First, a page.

“All those little insights into his personality and character, which was just incredibly gracious and warm. As wonderful as it was to hear that again, it also made me miss it again,” Stengel reflects.

Getting under the surface

Charles Sykes/AP2011
Richard Stengel attends the 46th Annual National Magazine Awards in New York, Monday, May 9, 2011.Charles Sykes/AP2011

Stengel himself is an excellent storyteller throughout the tapes. It makes sense. Outside of working with Mandela, he’s spent time at the top level of journalism, as Time’s managing editor between 2006 and 2013, he’s published several non-fiction books, and even served as President Obama’s Under Secretary of State for Public Diplomacy and Public Affairs in his second term.

Yet despite Stengel’s talent for interviewing, some topics with Mandela were harder to pry than expected.

One of the most obvious questions Stengel wanted the answer to was how Mandela had changed from the young man imprisoned on charges of overthrowing the state in 1962, to the older man released in 1990.

“He hated that question and resisted it and, until finally, one day, he said, ‘I came out mature’,” Stengel recalls.

“And that word, which may not seem like an enormous one to most people, was a gigantic one. To him, it meant self-control, self-discipline, all of these things that he learned in prison, that that young man who went into prison, as he described him, was a much more tempestuous emotional person than the older man who emerged 27 years later.”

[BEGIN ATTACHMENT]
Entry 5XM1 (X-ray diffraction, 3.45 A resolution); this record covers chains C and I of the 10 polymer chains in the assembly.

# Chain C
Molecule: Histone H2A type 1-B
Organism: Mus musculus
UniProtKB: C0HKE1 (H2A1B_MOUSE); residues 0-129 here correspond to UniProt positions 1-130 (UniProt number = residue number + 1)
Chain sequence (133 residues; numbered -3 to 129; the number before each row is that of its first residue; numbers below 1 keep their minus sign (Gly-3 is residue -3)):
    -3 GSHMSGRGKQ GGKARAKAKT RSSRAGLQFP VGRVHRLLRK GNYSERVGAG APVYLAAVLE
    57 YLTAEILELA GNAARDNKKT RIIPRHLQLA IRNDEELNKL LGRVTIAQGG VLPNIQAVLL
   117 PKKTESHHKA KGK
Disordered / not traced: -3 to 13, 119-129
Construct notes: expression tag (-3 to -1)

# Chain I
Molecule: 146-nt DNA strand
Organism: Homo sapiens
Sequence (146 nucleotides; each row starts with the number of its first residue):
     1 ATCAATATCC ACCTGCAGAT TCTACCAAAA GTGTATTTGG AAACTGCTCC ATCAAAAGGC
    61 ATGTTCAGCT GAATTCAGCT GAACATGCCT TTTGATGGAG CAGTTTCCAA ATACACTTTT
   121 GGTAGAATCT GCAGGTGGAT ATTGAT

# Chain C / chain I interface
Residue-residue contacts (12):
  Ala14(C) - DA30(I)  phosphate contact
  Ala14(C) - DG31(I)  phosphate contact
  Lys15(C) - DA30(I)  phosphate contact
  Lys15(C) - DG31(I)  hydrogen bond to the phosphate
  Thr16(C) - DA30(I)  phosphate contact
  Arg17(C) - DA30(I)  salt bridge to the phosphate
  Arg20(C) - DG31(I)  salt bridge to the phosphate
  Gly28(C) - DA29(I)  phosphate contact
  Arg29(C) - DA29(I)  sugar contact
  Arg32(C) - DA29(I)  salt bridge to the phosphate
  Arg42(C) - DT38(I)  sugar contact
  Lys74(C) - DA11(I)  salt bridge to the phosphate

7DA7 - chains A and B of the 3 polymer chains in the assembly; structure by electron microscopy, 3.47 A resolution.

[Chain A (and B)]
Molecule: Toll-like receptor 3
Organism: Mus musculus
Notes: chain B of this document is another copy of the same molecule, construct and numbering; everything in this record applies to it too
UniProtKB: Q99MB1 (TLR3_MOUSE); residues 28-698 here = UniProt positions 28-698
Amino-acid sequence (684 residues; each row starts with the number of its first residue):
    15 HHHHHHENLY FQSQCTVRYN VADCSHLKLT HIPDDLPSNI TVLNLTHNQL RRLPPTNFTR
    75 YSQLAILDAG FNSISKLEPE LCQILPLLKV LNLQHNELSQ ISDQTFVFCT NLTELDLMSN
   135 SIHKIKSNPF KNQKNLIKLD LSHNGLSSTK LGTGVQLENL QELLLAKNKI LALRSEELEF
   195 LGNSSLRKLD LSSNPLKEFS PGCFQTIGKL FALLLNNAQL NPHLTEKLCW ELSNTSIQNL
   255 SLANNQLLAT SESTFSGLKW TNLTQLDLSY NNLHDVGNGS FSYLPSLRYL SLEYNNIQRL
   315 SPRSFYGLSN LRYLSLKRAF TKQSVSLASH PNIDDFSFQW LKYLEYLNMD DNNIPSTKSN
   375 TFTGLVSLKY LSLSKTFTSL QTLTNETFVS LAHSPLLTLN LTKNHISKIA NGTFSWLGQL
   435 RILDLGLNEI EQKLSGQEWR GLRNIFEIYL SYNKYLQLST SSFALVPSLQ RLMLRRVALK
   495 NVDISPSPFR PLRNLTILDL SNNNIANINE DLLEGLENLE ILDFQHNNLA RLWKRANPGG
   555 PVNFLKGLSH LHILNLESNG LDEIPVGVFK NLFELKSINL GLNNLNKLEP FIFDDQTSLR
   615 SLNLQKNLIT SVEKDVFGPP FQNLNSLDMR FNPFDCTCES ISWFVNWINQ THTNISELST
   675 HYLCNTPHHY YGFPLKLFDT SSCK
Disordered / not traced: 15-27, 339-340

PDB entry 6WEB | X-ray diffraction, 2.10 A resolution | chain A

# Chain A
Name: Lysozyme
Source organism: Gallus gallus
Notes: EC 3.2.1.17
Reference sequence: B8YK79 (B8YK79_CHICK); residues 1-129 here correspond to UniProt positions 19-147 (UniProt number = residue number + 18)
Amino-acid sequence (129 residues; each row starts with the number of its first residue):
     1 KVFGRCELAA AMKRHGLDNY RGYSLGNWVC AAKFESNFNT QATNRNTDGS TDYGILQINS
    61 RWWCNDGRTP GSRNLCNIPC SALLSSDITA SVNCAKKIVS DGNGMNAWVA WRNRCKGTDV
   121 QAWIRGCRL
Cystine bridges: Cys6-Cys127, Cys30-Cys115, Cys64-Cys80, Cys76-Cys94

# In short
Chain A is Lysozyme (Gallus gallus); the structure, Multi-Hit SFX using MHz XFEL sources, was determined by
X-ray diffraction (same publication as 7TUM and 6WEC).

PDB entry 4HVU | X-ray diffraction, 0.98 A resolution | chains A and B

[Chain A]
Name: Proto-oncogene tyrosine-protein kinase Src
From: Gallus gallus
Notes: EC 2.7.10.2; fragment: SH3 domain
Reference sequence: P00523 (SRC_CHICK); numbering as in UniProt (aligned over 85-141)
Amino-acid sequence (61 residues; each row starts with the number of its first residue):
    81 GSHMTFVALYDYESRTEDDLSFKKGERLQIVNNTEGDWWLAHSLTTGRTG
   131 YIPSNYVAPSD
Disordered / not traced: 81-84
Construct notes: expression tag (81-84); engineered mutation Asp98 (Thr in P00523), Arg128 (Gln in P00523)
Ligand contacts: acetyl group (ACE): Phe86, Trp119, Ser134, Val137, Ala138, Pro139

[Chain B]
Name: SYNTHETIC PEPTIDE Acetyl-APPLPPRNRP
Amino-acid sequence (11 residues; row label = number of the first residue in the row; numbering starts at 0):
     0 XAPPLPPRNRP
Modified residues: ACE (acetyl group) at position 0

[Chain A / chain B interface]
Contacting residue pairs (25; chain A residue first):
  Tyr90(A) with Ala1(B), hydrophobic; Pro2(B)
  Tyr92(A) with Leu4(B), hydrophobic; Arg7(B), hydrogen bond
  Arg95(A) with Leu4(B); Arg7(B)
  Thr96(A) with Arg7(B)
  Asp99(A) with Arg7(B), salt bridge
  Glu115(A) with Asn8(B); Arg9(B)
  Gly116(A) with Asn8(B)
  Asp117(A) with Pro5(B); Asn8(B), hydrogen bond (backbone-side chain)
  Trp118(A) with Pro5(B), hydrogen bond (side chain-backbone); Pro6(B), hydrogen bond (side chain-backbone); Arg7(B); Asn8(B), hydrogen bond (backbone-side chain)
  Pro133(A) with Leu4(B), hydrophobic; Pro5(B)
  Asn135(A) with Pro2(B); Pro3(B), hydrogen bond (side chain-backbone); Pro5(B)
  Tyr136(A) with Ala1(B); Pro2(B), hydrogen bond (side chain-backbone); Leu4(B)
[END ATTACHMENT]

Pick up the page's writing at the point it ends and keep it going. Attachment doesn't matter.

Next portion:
It’s one of many revelations that come out of the tapes. Another effect of revisiting these recorded conversations is Stengel can now see Mandela in a different light. When they worked together, Mandela was in his 70s and Stengel was a young man. Now, he’s in his late 60s and empathises in new ways.

“I heard some loneliness in his voice, this time. Some sadness that I didn't hear before. At the time, I was just trying to get the information and to get colour through no anecdotes and emotion, which was very hard to get out of him.”

“I've also realised that his own upbringing in a royal household in the Transkeian Territories was just more basic to who he was as a person and how he saw the world than I realised before,” Stengel adds.

Now more than ever, he sees Mandela as a product of Victorian-era upbringing and the weight of being a descendent of Thembu royalty.

By Stengel’s admission, Mandela’s role in his life was far greater than vice versa. Releasing the tapes is Stengel's way of adding more to the historical record of the man. But it’s also to add colour and depth to the great humanity of the leader.

It wasn’t the last time they ever met, but Stengel remembers the final time they officially met for the book. After the mic was turned off they hugged.

“He wasn’t usually physical in that way. I embraced him and I felt very emotional and I thought about all the men and all the people over the years who had embraced him for strength who were facing terrible circumstances, maybe even death, who held on to him for strength. And I felt that strength from him. And I felt that he understood that that was his role, you know, sometimes a lonely role that he was giving strength to other people when he needed it himself. That was a powerful moment.”

Video editor • Theo Farrant